In 1961, the year Barack Hussein Obama was born, 10 students (8 black, 2 white) boarded a bus in Nashville, Tennessee. Knowing what would meet them at the next stop — lead pipes, baseball bats and broken bottles held by Klansmen — the students hopped on the bus anyway.
One of those Freedom Riders was John Lewis, whose service in Congress now spans three decades. Lewis also happens to be a recent target of President-elect Donald Trump’s social media rants. “All talk, talk, talk—no actions or results. Sad!” Trump tweeted.
If not for the courage of Lewis and fellow civil rights warriors, the election of President Obama 46 years later would never have happened.
Obama’s two terms as president proudly reflect our country’s evolution. And though his presidency never ushered in a post-racial America or healed the race divide, it is under the banner of “First” that Obama’s legacy will stand.
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But it doesn’t stop there.
As Harold Moss, former mayor of Tacoma, recently told the TNT, above all else Obama’s legacy will not be about the color of his skin. It will be, as Dr. Martin Luther King Jr. would have wanted, about the content of his character.
Indeed, Obama’s scandal-free two terms left even his harshest critics calling him a man of great discipline and diplomacy. He never missed an opportunity to remind us of our identity, to direct Americans toward a more perfect union.
Through the Obama lens, the country’s biggest strength is, and always will be, in the diversity and multiculturalism of its people. Even though he didn’t openly support same-sex marriage early on, he had the White House illuminated in the rainbow motif after the Supreme Court ruling in favor of marriage equality.
Yes, his record sometimes fell short of his sublime rhetoric. Progressives complain about his high immigrant deportation numbers and the normalization of counterterrorism drones.
Conservatives cry about the national debt that almost doubled in the Obama years.
His domestic policies, particularly the 2010 Affordable Care Act, are a heated matter of partisan dispute.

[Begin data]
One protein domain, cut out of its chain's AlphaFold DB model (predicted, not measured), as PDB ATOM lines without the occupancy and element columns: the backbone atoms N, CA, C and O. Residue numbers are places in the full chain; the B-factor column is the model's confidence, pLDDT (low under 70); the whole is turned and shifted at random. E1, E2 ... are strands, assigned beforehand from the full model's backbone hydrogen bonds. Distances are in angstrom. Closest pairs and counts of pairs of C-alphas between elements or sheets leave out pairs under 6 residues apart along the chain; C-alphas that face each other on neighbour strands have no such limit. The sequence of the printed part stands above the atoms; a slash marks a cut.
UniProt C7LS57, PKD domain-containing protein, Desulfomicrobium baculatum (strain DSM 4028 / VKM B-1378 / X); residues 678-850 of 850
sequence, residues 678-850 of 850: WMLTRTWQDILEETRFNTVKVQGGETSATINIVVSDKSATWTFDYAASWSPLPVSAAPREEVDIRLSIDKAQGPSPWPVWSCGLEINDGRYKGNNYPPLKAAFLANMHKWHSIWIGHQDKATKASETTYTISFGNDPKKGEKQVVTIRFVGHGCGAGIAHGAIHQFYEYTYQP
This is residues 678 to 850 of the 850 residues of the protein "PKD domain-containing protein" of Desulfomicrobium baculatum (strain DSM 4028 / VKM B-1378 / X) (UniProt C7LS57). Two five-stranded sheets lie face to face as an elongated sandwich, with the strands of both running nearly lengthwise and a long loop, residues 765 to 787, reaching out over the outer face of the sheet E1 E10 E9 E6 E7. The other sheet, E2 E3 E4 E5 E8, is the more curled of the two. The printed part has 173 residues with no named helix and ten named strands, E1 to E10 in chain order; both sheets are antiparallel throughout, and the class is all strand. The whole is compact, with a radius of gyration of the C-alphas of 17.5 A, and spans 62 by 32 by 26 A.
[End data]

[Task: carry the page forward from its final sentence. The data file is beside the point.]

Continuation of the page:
But more than 20 million Americans now receive health insurance because of the ACA, about 750,000 of whom live in Washington. Our state receives $3 billion a year in federal money for premium subsidies and expanded Medicaid funds.
Obama also protected over 550 million acres of land during his term, including the San Juan Islands National Monument in Washington.
Through executive order, Obama committed the U.S. to the Paris Accord, a climate change agreement that raises the chances future generations will inherit a livable world. His insistent message caused other countries, including big polluters India and China, to join the collective effort.
He went against the current of his party and promoted the Trans Pacific Partnership, the 12-country trade agreement that would limit tariffs that burden U.S. exports to Pacific Rim countries. Passage of TPP would have benefited Washington’s No. 1 trade economy, but political will on both sides of the aisle was absent. (Trump’s “America-first” message against TPP won him support, so it’s not likely to come back soon.)
From the beginning, the odds were stacked against Obama. His presidency began with a near-catastrophic economy, which he countered with a controversial $787 billion economic stimulus package. Partisan opponents made no secret of their intent to make his job difficult, if not impossible.
As Obama leaves office, he does so with a 64 percent approval rating. Agree or disagree with his policies, our 44th president was a gentleman and a scholar.
In the new era of Trump, a time when the 45th president picks Twitter fights with journalists, actresses and civil rights heroes, Barack Obama leaves us with a great commission:
“You can disagree with a certain policy without demonizing the person who espouses it. You can question somebody’s views and their judgment without questioning their motives or their patriotism.”
Let’s hope that we are not all so reflexively anti-Trump that we cannot heed Obama’s words. Therein may lie his legacy.